Updated: Aug 15, 2019
By definition, a trigger is a lever on a gun that you pull to fire a gun.
“WE ARE NOT SAFE!”
The definition of a trauma trigger is not too far off from that. In short, it is something that sets off a memory, or a flashback. This causes a person to go back in time to the feelings and memories of the event of his/her original trauma.
“Get out. Get out. Get out. Get out.”
I get triggered.
I get triggered and it’s frustrating. Sometimes I can work right through it and be just fine. Other times my emotions and adrenaline are heightened for days as I work to calm myself.
For years, more than I’d like to admit, I didn’t know what a trigger was. As a survivor of abuse I had been triggered for years, but had no idea. Honestly, I felt a little bit crazy.
It could be anything. It could be running into someone from my past. It could be a scent, a genre of music, really…anything!
Sometimes I get mad at my body for it.
Sometimes I hate the fact that my body remembers that bad, scary, awful things happened to me. Sometimes I wish I could delete the memories.
But what if I could be thankful for a trigger?
Last week, when I was thinking about a trigger and what it really meant for my brain and my body, I let my thoughts go deeper into the meaning and definition of a trigger. I hadn’t ever really thought of being thankful for a trigger. How could I? They were so frustrating and encouraged me to remember and feel things that I’d truthfully like to never acknowledge again.
As I let my brain wander I thought back to a song my mom used to sing to me when I was a child. It was a song she would sing to JUST me. “She’s beautiful, my daughter…lying so peacefully. Snug warm and tight…”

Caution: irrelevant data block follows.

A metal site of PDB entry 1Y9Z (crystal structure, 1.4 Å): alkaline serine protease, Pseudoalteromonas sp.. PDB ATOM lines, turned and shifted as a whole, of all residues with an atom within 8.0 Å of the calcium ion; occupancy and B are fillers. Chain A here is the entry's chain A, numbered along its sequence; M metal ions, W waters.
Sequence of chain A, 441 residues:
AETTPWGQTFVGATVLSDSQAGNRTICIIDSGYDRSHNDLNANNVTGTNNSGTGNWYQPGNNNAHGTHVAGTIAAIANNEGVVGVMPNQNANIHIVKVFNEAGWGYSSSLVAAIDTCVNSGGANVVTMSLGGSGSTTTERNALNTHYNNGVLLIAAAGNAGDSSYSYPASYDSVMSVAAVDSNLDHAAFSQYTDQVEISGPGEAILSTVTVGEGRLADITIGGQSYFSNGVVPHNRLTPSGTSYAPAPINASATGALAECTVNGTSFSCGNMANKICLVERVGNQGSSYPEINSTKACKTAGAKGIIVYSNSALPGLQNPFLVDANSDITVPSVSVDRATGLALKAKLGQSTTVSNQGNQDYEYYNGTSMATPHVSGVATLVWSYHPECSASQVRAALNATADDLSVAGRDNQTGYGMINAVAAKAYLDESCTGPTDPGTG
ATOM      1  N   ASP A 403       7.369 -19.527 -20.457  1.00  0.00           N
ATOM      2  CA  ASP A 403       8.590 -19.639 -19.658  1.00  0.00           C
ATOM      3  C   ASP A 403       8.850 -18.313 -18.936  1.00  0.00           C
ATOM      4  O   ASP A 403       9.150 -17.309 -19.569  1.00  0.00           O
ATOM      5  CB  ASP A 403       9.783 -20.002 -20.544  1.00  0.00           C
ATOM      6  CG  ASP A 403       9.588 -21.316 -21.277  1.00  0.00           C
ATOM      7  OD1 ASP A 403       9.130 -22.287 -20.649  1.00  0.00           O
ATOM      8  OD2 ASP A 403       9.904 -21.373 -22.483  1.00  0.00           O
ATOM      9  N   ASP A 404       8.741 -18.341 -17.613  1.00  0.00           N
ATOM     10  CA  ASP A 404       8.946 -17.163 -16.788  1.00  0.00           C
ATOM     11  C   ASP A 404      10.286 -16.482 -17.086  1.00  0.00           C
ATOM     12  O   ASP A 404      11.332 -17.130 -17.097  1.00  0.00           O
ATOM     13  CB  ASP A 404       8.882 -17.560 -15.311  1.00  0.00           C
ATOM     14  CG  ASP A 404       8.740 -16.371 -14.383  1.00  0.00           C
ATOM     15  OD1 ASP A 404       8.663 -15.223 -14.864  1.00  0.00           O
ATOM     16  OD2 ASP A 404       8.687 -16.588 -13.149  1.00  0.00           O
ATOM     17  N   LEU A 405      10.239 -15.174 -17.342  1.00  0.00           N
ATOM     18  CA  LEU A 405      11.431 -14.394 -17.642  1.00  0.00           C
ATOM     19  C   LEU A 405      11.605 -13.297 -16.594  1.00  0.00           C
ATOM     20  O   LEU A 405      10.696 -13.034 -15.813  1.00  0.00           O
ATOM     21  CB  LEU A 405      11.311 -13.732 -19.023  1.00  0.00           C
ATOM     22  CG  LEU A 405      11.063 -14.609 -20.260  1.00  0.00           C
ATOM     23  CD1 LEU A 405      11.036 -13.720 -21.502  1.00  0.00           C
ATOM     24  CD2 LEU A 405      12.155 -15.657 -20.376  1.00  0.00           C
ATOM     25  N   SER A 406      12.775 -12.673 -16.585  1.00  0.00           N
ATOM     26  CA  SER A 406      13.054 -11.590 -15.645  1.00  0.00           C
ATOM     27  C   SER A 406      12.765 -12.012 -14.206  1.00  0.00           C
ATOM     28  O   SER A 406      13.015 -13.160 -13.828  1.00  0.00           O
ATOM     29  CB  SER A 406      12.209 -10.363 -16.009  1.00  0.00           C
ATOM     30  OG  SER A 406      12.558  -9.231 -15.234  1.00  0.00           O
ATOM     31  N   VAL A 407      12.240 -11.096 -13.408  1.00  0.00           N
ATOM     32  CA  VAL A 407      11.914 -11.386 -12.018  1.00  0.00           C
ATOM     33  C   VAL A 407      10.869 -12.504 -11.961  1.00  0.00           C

One day when I was in high school I was having a particularly hard day. My mom came in my room to tuck me in and started singing that song to me. I instantly felt safe. I felt loved, and felt so much comfort in this song. But, guess what?! I did not remember the song. After my mom had sang the entire song I looked up at her and said…”I know that song. Why do I know that song?” She then explained to me where the song came from and that she would rock me to sleep as a baby while singing that song to me. My brain remembered…but I did not.
This seems simple, but at that moment I became thankful for my limbic system. The good and the bad.
Yes, I get triggered.
Yes, it sucks.
No, I can’t control that it happens.
But, I can also remember the good. I can be triggered to remember the good feelings. I can feel safe when my mom sings me that darling song. I can feel at home when I smell cinnamon rolls baking, I can remember the fun times in high school when I hear Soak up the Sun by Sheryl Crow.
I can be triggered to remember the good, and those feelings I would not trade for anything. Those memories are so special to me that I wouldn’t want to be rid of them if I had the choice to get rid of triggers all together.
More than anything, I’m thankful for my brain, and my body for looking out for me. For doing it’s job, trying to keep me safe.
I get triggered.
And that’s okay.
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